However, the Tsog was not offered every day. Rinpoche could not eat up the dorma he scrambled under the dogs’ paws just at one meal. He had to save some for the next couple of days. He then wrapped it up in a plastic bag and buried it in a secret place. Then he walked back to the barn and told Achung Ngzhul happily that he did not need to have dinner from then on. He served the clean baked barley flour to the old monk for dinner every day and then sought those leftovers after it became dark.

  One evening just as Rinpoche was eating a mouldy dorma, somebody clapped his shoulder from behind. Rinpoche was terrified. He turned around and saw that it was an old Yogi. The old Yogi asked him a lot of questions however Rinpoche could not understand the local dialect. Rinpoche was very frightened and told the Yogi gingerly ‘I will not eat the dorma any more. You can take all this back.’

  The Yogi was deeply touched that he could not speak a word but stared at the mouldy dorma with his teary eyes. The next day, the Yogi sent a whole bag of baked barley flour to Rinpoche and Achung Ngzhul. He also spread in the monastery the story of their focused and hungry pursuit of dharma teachings. Then some warm-hearted monks would donate some food to them so that they could finally complete their receiving of the empowerment and teachings in Seda.

  Obedience under the Guru is the foundation to practice Buddha dharma. It is easy to show one’s obedience in favourable circumstances but it is much more difficult in adversity. It would be extremely hard for someone to maintain ultimate reverence to the Guru and dharma in such harsh circumstances as those that Rinpoche had experienced. If anyone can follow Rinpoche’s model of devoting oneself to the guru and dharma, then he will accumulate innumerable merits for the ultimate enlightenment.

[Post Script]

  Rinpoche says, “Reflecting on impermanence inspires us to seek the path to ultimate liberation from the Three Realms. We have been bound in those daily affairs for such a long time. Perhaps we own a residential property no matter if it is a small studio in the gutter or a double-storey house in a superior suburb. Perhaps we manage a profit-making enterprise or have a lovely pet at home. Perhaps we have countless responsibilities to our family and others. No matter what we have to face every day, we just think we can manage it. Everything can be fixed and repaired like stained teeth can be whitened and flecks can be removed or covered. We’ve just avoided thinking about impermanence. Due to the habits that we’ve accumulated since the very beginning we have gained immunity to signs of decaying in our rigid attached mind. We cheat ourselves all the time. At our birthday party each year we blow out the candles on the cake but no one would think that we have lost another year to death. While we are anticipating a more wonderful tomorrow, the God of Death is approaching us at any time of which we are not aware. Upon his invitation, no one is exempt even after trying to bribe him with all the wealth in the Three Realms.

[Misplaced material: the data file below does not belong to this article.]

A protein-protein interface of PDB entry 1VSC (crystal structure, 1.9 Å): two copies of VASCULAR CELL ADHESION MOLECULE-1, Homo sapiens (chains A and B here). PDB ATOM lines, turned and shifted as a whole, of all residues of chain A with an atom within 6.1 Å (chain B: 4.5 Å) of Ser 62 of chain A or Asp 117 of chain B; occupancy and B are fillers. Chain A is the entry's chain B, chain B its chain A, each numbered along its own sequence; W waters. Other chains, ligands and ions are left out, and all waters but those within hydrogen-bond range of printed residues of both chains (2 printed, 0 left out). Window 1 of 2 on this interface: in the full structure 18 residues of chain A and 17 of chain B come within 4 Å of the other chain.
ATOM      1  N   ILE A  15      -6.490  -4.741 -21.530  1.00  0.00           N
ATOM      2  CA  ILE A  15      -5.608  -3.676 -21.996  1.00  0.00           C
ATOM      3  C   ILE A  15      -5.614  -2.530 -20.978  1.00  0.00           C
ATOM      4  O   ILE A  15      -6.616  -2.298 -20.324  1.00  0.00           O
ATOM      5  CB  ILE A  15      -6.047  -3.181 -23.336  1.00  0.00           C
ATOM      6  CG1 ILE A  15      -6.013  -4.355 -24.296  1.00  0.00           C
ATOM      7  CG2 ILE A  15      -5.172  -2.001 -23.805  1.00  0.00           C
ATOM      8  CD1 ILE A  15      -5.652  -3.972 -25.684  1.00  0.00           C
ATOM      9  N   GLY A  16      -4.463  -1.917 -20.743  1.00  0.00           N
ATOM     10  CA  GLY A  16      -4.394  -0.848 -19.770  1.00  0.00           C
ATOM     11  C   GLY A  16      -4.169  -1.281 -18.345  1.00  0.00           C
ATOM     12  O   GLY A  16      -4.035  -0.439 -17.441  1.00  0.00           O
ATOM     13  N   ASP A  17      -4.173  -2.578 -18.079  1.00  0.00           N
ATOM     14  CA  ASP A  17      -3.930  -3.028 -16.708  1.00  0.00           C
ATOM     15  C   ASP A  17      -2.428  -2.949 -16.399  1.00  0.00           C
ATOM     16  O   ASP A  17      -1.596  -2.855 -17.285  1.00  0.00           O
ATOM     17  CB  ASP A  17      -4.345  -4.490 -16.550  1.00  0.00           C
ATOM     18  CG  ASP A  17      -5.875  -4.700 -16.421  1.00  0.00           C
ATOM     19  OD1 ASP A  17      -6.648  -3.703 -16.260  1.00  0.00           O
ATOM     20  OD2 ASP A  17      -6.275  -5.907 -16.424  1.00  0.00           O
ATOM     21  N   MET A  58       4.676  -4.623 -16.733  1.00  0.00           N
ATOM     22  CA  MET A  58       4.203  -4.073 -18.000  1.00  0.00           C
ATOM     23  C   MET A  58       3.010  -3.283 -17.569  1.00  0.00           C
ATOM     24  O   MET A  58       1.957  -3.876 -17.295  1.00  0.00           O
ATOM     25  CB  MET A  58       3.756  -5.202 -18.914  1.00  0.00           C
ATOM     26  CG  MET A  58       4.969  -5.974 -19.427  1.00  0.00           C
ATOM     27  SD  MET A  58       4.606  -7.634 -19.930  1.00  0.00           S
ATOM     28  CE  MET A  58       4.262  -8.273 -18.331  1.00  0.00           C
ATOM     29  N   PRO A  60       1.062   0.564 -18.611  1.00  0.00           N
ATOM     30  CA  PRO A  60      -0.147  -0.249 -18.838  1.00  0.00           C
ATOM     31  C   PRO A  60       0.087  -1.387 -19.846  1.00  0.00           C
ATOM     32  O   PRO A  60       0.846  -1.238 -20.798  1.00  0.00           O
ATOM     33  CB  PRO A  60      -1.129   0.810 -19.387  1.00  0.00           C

Therefore, the people that have given up their worldly enjoyment and triviality for the ultimate liberation are not focused on the aim of avoiding worldly responsibilities or seeking romantic dreams. They sacrifice their enjoyable lives for the permanent happiness of all sentient beings. This is the utmost virtue. Their activities shall not be regarded as insane.”